Last night New York Federal Reserve Bank President Bill Dudley appeared on the PBS Nightly Business Report.

Before going into detail about what he discussed I think its important to point out that the New York Fed President has more influence than his counterparts. The New York Fed president serves as the FOMC's vice chairman and is a permanent voting member of the Federal Open Market Committee. It is also interesting to note that the NY Fed President is usually expected to keep a low profile, with that in mind, Dudley's willingness to share insight and perspective should be taken as an "out of the ordinary" event.


Dudley made several comments that need to be called to your attention. Here are a few:


  1. "We are in the middle of the beginnings of an economic recovery"
  2. "I think it's a recovery that isn't as strong as we would like"

Plain and Simple: we are experiencing a stabilization from record low levels of economic activity. The historical trend of post-recession economic rebounds is not likely in the case of the current GREAT RECESSION. The extent to which jobs were lost is one problem, the bigger problem is job creation. Many of the jobs that were lost over the past two years may have been lost forever thanks to increases in labor productivity and an expected surge in technology investments.  Basically, businesses will look to invest in the most efficient means of production to keep costs low in the future.


When asked what he would need to see before he would feel comfortable voting for an interest rate hike, Dudley said:

  1. "I certainly need to see an economy that's vigorous enough to bring the unemployment rate down, number one.
  2. "And two, I would care about what's going on in inflation... We're doing very well on the inflation side. We're doing not well at all on the employment side,"
  3. "What I'm really looking for is to watch job growth, the unemployment rate coming down, and as long as inflation's well behaved then I'm going to be pretty patient on the other side."
  4. "What I want to stress is extended means at least six months. It could be a year from now.. two years from now. It's going to depend on how the economy develops."

Plain and Simple: In regards to monetary policy, the Fed has a dual mandate to promote stable inflation and maximum employment. When forecasting interest rate hikes we can look towards these two metrics to provide a hint of interest rate hikes to come.  It's very clear that inflation is not a major concern to the Fed. At most the Fed is worried about a spike in commodities prices (COST PUSH INFLATION). However, given weakness in the labor market, consumer demand will not support a rise in the cost of produced goods, therefore a rise in commodities prices should  be viewed as counterproductive to economic  recovery efforts. (If the cost of inputs rises and firms are unable to sell their product for a higher price, profit margins will be squeezed). Lastly, the highly watched FOMC statement phrase "EXTENDED PERIOD" was given a timeline by Dudley. This is important because the bond market will price in a Federal Reserve interest rate hike well in advance of the actual rate hike. This means mortgage rates would rise well in advance of a Federal Reserve rate hike. The next FOMC meeting is in late January, don't expect the FOMC statement to shed the phrase "Extended Period". I think its safe to say late 2010 is the earliest we might see adjustments to monetary policy.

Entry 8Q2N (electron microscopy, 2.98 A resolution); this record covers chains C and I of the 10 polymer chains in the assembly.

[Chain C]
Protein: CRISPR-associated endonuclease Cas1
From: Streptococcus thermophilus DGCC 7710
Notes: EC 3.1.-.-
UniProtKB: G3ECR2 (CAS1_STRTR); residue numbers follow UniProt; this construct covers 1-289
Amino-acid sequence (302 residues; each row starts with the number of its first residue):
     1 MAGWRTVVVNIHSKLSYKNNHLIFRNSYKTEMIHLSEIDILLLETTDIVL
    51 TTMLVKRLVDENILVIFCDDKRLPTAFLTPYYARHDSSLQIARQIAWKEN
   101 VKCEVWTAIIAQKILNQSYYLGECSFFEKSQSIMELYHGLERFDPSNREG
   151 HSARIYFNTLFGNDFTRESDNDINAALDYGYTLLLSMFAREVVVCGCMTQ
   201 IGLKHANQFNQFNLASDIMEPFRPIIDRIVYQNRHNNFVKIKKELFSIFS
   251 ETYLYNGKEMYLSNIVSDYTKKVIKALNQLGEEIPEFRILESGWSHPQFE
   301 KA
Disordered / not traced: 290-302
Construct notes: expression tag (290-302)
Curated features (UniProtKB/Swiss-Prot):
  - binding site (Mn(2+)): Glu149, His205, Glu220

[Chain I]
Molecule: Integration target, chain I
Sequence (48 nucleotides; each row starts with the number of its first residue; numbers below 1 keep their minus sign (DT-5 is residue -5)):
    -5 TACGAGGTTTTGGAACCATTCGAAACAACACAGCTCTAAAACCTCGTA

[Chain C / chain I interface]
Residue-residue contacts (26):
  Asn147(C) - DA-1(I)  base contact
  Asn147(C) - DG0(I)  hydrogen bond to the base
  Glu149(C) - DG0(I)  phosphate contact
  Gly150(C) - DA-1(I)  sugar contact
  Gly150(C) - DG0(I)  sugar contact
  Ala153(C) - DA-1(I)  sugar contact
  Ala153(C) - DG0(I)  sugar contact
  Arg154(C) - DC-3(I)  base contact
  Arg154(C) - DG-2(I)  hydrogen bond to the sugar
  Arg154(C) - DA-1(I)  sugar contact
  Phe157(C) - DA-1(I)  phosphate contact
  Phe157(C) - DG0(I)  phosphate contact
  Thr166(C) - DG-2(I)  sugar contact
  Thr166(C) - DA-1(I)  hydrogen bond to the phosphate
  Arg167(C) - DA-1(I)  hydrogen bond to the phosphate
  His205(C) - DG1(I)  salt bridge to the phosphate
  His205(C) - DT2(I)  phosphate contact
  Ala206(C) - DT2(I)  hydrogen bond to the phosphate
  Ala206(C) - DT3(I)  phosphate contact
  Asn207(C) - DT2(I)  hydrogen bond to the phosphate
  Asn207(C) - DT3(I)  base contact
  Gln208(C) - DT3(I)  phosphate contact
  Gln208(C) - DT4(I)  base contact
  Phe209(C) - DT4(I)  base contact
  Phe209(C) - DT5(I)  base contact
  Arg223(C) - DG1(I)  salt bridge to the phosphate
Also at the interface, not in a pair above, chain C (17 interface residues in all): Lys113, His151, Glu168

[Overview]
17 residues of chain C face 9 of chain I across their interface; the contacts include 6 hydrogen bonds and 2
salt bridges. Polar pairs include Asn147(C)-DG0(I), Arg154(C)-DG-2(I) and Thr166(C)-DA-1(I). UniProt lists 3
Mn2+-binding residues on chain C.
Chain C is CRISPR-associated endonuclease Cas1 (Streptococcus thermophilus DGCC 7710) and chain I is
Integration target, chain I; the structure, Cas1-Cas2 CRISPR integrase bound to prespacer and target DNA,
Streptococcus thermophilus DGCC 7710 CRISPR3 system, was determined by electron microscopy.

1. It would "seem prudent" to pull back on the Fed's mortgage-backed securities purchase program now that the economy is starting to improve.
  2. "If we were to wait and see what happens, that means we'd have to keep purchasing which would mean our balance sheet would get bigger,"
  3. "So that would create anxiety on the other side. Some people are worried about the size of our balance sheet. I don't think we have an exit problem. I think that we're going to be able to manage our balance sheet down very, very smoothly."
  4. "Obviously, if mortgage rates were to back up a lot and if that had a big consequence for the economy then we could very well rethink the issue about whether we wanted to buy more mortgages,"

Plain and Simple: Since Ben Bernanke first hinted at a possible extension a few more Fed officials have suggested extending mortgage-backed securities purchases beyond the March deadline. Many market watchers believe this will prevent potential setbacks in housing markets. Dudley however says it would "seem prudent" to pull back on Fed MBS purchases. Basically, by calling attention to the size of the Fed's balance sheet Dudley is telling us that if they Fed continues to hold the hand of the market, that it will be harder and harder for the Fed to exit the mortgage market. He did not totally close the door to an extension though, if mortgage rates rise to the point where loan supply is much less than forecast (which is already expected to be very low relative to this year), the Fed would need to step in and buy more mortgages.

Given the already weak outlook for loan originations in 2010, it sounds like its going to take a major downturn in housing for the Fed to extend the MBS Purchase Program. One thing is for sure though, in order for the MBS market to continue providing funding for loan originators, the US government will have to EXPLICITLY guarantee agency MBS cash flow investments.

We get a look into President Obama's plan in February when he releases his 2011 Budget. More to come on why MBS market supply and demand dynamics make it very possible for the Fed to exit the MBS purchase program in March.

By explicit guarantee I mean there is a line item on the Federal Budget that allocates funding for Agency MBS guarantees. At the moment, the current GSE prospectus does not have that...CHECK OUT THE FIRST PAGE